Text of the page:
In the press release sent out by Howard, USD 115 Superintendent Tavis Desormiers said they initiated “good-faith negotiations” but the parties were not “any closer to an agreement.”

“In April, we initiated good-faith negotiations with USD 113 to discuss the transfer of land to USD 115, USD 335 and USD 380, respectively,” USD 115 Superintendent Desormiers said. “Together, we have thoughtfully presented a uniform proposal for new boundary lines that accurately reflects the educational needs of the students and preferences of the landowners. Unfortunately, those interactions haven’t brought us any closer to an agreement with USD 113 and we are hopeful that formal mediation will produce an outcome all four involved districts can accept.”

Driving Issues for land transfers

Jackson Heights USD No. 335

According to Howard’s press release, “of the roughly 125 students who attended that school [Wetmore Academic Center], the majority have chosen to attend public school in adjoining districts while others have left the public school system altogether. USD 335, in particular, is experiencing extraordinary enrollment growth as a direct result of the school closure. At the start of the 2023-2024 school year, USD 335 welcomed more than 100 new students who formerly attended school in Wetmore.”

Due to the influx of students, Howard said Jackson Heights has “gladly accepted the responsibility of educating these students,” however, the school district now has increased costs for educating these students, who do not live within their school district.

“We have added bus routes, hired new drivers and teachers, and anticipate substantial increases in a number of other costs, including fuel, food service, and educational materials,” Howard said. “Unfortunately, we haven’t received any of the base state aid to educate those students this year and we don’t currently have the property tax base to support that increase long term.”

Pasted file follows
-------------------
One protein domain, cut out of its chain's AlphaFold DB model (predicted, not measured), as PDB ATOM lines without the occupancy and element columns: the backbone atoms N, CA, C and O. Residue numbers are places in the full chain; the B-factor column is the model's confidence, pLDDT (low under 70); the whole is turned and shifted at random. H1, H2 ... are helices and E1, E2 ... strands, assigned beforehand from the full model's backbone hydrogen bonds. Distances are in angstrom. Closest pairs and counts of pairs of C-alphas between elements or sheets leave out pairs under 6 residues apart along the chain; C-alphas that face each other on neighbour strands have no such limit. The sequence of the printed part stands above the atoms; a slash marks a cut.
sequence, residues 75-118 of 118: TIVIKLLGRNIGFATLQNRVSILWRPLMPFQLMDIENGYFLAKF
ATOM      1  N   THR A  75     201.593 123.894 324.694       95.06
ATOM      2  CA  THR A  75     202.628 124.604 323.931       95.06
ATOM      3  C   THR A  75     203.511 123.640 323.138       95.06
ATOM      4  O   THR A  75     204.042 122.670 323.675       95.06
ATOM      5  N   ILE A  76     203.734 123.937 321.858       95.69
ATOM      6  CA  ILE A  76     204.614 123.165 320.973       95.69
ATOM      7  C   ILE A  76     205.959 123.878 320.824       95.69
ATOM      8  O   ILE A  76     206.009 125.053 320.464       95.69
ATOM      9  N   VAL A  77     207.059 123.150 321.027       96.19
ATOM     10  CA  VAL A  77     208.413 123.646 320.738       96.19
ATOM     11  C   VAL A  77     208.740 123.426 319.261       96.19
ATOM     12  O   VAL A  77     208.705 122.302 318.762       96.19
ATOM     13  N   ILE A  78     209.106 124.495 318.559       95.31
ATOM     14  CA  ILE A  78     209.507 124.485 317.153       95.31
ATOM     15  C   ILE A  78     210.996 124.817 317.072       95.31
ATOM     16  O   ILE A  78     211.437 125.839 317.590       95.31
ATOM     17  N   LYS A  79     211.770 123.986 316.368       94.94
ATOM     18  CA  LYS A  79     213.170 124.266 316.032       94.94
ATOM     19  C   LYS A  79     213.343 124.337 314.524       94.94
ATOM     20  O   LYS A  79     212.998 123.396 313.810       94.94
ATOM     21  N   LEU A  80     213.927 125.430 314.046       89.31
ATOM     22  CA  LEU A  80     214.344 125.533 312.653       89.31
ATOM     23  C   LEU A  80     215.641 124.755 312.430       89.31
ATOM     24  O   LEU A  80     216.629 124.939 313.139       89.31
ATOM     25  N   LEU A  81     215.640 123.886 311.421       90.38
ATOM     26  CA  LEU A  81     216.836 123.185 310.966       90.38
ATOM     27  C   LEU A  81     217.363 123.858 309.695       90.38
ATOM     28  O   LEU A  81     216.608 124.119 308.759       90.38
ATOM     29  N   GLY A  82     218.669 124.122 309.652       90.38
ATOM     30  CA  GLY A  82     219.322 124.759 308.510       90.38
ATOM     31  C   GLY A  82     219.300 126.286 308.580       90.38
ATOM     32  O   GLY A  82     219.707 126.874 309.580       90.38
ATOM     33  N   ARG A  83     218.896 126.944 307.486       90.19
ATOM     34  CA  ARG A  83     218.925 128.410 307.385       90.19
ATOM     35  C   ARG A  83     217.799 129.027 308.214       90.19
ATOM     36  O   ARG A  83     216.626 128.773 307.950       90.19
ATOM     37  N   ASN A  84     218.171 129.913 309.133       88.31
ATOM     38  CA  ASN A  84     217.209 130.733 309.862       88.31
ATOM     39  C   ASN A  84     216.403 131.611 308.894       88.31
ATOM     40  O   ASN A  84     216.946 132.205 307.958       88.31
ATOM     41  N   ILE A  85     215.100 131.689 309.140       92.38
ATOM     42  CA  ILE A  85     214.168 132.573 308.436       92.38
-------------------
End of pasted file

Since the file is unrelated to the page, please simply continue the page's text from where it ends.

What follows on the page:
Therefore, transferring the land on which the influx of students reside, would result in the Jackson Heights school district receiving an increase in state funds — base state aid per student — to educate those students.

While Jackson Heights has had a significant increase in students for the current school year, it was not due to Prairie Hills having a lack of resources to educate former students of Wetmore Academic Center. However, in the release sent by Prairie Hills it stated, “At the time of closure, USD 113 made the commitment to educate all students who live in the geographical area compromising USD 113. This includes the Wetmore area. USD 113 has adequate classroom space, sufficient staff and the buses and drivers to bring each student to a USD 113 school.”

Nemaha Central USD. No. 115

In 2010, the Sabetha-Wetmore USD No. 441 district consolidated with Axtell-Bern-Summerfield USD No. 488 as a cost saving measure. This developed Prairie Hills USD No. 113. When the Bern schools closed in 2012 and the Summerfield schools closed in 2014, this left Axtell, Sabetha and Wetmore as one district.

These closures and consolidations created a lot of land crossovers with Nemaha Central schools. Thus, resulting in Nemaha Central having a vested interest in trading territory with Prairie Hills.

Vermillion USD No. 380